Those who do not fully understand the term “tourism” use it too freely, and these include travel industry leaders and academics in universities and colleges that offer tourism and hospitality courses that are too wide and superficial and do not empower graduates to perform well at work.
Industry personnel should define tourism as an enormous business that includes many sectors and encompasses numerous other industries.
One of the best ways to measure tourism is through employment numbers, apart from the tourism expenditures that were detailed above.
The enormity of tourism is best appreciated by the number of people employed in tourism businesses throughout the country. In 2019, 23.6% or 3.6 million out of the total 15.1 million in the country’s workforce were directly involved in the tourism industry.
The numbers and percentages have remained consistent over the last two years; in 2020, it was 23.1% or 3.5 million out of 15 million total employment and in 2021, it was 24.4% or 3.52 million out of 15.1 million.
The tourism business is dominated by two gigantic sectors – retail trade and F&B. Combined, they employed 69% of the entire tourism industry workforce last year. On average, 2.4 million were employed in retail trade and F&B sectors between 2019 to 2021.
In contrast, most tour companies and travel agencies are small or micro-enterprises that employ only a handful of staff.
If the average is less than 10 per company, the total number in the travel trade would still be below 50,000 even if the number reaches 5,000 companies nationwide.
“Tourism ministry needs funding”
In comparison, the retail trade employed 1.17 million persons in 2019, 1.17 million in 2020 and 1.18 million in 2021, while the F&B sector employed 1.25 million in 2019, 1.21 million in 2020 and 1.25 million in 2021.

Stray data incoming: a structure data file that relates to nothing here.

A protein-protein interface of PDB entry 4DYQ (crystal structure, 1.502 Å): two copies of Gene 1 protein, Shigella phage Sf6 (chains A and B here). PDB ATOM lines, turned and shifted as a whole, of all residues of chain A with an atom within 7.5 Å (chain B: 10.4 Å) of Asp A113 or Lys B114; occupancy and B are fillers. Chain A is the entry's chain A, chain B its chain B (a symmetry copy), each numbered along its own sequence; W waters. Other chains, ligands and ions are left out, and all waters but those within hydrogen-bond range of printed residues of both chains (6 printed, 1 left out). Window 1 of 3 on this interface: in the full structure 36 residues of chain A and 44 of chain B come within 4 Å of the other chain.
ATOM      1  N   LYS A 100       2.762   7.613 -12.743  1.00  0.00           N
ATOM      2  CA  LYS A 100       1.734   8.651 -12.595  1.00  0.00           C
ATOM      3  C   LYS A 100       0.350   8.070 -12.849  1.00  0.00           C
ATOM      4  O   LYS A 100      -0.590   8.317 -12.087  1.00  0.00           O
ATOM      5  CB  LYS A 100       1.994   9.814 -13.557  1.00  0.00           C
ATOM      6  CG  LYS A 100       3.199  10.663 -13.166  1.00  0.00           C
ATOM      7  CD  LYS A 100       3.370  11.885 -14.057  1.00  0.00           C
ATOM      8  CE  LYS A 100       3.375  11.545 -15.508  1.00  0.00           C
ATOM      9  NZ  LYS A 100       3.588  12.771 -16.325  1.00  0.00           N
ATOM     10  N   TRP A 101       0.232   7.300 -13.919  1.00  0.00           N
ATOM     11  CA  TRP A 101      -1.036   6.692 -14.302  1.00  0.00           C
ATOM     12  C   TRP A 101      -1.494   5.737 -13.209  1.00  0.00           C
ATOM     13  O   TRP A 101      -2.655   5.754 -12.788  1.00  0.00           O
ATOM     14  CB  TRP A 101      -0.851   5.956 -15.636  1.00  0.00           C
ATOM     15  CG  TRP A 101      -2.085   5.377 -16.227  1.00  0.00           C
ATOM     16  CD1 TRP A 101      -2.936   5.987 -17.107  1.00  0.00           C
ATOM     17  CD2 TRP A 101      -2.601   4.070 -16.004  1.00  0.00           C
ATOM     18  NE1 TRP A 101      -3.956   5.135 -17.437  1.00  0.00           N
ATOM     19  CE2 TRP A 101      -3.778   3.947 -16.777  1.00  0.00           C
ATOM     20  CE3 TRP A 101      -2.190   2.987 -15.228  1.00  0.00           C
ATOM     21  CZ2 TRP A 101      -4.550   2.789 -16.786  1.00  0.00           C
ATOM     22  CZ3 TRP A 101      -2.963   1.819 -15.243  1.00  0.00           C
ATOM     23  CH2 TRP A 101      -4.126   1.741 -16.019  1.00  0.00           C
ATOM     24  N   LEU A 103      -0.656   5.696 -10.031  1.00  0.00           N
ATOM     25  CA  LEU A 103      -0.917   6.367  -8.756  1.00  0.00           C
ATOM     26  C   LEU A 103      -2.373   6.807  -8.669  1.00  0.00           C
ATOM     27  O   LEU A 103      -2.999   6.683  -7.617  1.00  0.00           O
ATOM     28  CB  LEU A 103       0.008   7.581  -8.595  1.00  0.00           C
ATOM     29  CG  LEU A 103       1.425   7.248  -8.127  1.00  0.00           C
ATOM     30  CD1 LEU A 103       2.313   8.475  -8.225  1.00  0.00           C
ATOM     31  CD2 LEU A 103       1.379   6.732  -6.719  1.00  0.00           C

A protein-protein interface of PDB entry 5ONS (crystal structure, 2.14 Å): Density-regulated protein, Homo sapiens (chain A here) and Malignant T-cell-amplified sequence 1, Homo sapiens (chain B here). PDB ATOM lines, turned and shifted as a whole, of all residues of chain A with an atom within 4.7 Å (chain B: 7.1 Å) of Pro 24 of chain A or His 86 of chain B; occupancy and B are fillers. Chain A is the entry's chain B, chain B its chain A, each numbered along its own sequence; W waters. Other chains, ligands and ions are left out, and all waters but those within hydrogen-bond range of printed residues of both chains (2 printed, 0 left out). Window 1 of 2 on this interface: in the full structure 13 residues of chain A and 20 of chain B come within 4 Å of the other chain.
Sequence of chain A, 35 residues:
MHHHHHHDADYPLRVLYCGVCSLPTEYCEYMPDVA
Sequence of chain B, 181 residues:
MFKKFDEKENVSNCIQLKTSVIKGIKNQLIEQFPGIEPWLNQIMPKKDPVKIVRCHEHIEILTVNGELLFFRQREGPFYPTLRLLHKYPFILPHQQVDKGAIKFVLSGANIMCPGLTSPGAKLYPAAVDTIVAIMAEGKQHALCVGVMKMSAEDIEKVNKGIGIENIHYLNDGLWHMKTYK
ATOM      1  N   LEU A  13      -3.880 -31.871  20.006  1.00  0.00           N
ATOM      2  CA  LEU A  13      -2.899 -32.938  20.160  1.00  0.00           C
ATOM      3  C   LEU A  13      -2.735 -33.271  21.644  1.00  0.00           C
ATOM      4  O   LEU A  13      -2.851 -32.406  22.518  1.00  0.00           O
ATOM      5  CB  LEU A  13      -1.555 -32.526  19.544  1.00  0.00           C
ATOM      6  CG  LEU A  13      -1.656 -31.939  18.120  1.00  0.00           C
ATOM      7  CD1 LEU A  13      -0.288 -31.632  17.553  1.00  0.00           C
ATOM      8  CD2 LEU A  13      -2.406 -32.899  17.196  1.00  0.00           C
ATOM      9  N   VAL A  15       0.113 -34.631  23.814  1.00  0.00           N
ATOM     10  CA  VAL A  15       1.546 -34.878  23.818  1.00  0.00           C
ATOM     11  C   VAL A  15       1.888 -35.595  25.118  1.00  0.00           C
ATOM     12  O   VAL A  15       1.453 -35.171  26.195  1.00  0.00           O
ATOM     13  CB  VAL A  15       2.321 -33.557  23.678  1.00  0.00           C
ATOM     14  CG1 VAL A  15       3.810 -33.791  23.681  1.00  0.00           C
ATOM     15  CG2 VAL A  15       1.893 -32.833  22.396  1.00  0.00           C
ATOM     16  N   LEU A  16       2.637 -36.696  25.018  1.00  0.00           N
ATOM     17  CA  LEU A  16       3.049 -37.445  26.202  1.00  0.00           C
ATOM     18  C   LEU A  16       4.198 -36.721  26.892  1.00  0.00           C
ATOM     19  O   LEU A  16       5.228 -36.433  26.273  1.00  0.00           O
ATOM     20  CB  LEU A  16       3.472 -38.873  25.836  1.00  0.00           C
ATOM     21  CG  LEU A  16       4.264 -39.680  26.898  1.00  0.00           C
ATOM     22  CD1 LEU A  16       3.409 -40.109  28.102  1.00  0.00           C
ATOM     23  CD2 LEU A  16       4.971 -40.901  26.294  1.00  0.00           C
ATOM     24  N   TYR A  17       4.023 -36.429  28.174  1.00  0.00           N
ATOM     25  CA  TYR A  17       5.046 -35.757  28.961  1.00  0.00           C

While no single private sector organisation could represent all businesses, tourism in the country is well looked after by MOATC.
Even so, the ministry needs adequate funding to implement and execute its plans, including those in the National Tourism Policy 2020-2030.
And thanks to the yeoman service carried out by the Statistics Department, we get a domestic tourism survey report every June and a tourism satellite account every September.
Tourism Malaysia too has stepped up a gear by releasing foreign visitor arrival figures on a month-to-month basis instead of every quarter, among many other useful reports.
But alas, the majority of travel industry personnel are oblivious to such reports or could not interpret them correctly. After all, they could not even differentiate between visitors and tourists.
Sadly, most working adults are not keen to learn, particularly those in the travel trade. Besides that, there are no regular training seminars for travel industry personnel other than official courses by MOTAC.
Hence, the importance of the Travel and Tours Management Course for successful applicants for new trade licences, the Travel and Tours Enhancement Course for licence renewal, the Mesra Malaysia course for all public and private sector front liners and the Tourist Guide course for those who wish to obtain a professional guiding licence. – Oct 1, 2022
YS Chan is a master trainer for Mesra Malaysia and Travel and Tours Enhancement Course and an Asean Tourism Master Trainer. He is also a tourism and transport business consultant.
The views expressed are solely of the author and do not necessarily reflect those of Focus Malaysia.
Main photo credit: The Star